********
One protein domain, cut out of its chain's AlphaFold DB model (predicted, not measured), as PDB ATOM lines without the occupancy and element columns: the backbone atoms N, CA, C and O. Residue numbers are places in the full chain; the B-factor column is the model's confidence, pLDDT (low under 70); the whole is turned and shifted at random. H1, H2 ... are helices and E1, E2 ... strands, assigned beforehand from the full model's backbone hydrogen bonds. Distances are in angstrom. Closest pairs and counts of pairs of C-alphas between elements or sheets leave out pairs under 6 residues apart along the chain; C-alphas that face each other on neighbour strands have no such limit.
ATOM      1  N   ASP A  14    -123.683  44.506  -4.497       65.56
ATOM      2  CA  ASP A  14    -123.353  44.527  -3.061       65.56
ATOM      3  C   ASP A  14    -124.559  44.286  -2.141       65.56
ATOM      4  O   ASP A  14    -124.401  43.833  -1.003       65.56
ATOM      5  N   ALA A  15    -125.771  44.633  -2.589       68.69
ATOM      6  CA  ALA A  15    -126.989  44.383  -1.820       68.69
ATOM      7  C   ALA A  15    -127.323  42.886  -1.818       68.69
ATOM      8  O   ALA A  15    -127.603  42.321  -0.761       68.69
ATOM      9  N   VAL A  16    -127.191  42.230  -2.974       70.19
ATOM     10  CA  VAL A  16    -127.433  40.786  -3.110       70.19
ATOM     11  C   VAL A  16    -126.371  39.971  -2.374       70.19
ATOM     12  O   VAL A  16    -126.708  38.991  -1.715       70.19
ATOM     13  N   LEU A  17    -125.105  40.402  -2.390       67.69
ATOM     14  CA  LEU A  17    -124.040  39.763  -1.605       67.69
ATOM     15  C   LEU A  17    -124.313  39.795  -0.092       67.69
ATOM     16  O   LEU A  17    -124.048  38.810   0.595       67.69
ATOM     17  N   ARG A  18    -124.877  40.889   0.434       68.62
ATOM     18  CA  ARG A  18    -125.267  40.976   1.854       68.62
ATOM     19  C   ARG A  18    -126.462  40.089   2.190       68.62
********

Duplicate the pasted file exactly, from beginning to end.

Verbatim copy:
One protein domain, cut out of its chain's AlphaFold DB model (predicted, not measured), as PDB ATOM lines without the occupancy and element columns: the backbone atoms N, CA, C and O. Residue numbers are places in the full chain; the B-factor column is the model's confidence, pLDDT (low under 70); the whole is turned and shifted at random. H1, H2 ... are helices and E1, E2 ... strands, assigned beforehand from the full model's backbone hydrogen bonds. Distances are in angstrom. Closest pairs and counts of pairs of C-alphas between elements or sheets leave out pairs under 6 residues apart along the chain; C-alphas that face each other on neighbour strands have no such limit.
ATOM      1  N   ASP A  14    -123.683  44.506  -4.497       65.56
ATOM      2  CA  ASP A  14    -123.353  44.527  -3.061       65.56
ATOM      3  C   ASP A  14    -124.559  44.286  -2.141       65.56
ATOM      4  O   ASP A  14    -124.401  43.833  -1.003       65.56
ATOM      5  N   ALA A  15    -125.771  44.633  -2.589       68.69
ATOM      6  CA  ALA A  15    -126.989  44.383  -1.820       68.69
ATOM      7  C   ALA A  15    -127.323  42.886  -1.818       68.69
ATOM      8  O   ALA A  15    -127.603  42.321  -0.761       68.69
ATOM      9  N   VAL A  16    -127.191  42.230  -2.974       70.19
ATOM     10  CA  VAL A  16    -127.433  40.786  -3.110       70.19
ATOM     11  C   VAL A  16    -126.371  39.971  -2.374       70.19
ATOM     12  O   VAL A  16    -126.708  38.991  -1.715       70.19
ATOM     13  N   LEU A  17    -125.105  40.402  -2.390       67.69
ATOM     14  CA  LEU A  17    -124.040  39.763  -1.605       67.69
ATOM     15  C   LEU A  17    -124.313  39.795  -0.092       67.69
ATOM     16  O   LEU A  17    -124.048  38.810   0.595       67.69
ATOM     17  N   ARG A  18    -124.877  40.889   0.434       68.62
ATOM     18  CA  ARG A  18    -125.267  40.976   1.854       68.62
ATOM     19  C   ARG A  18    -126.462  40.089   2.190       68.62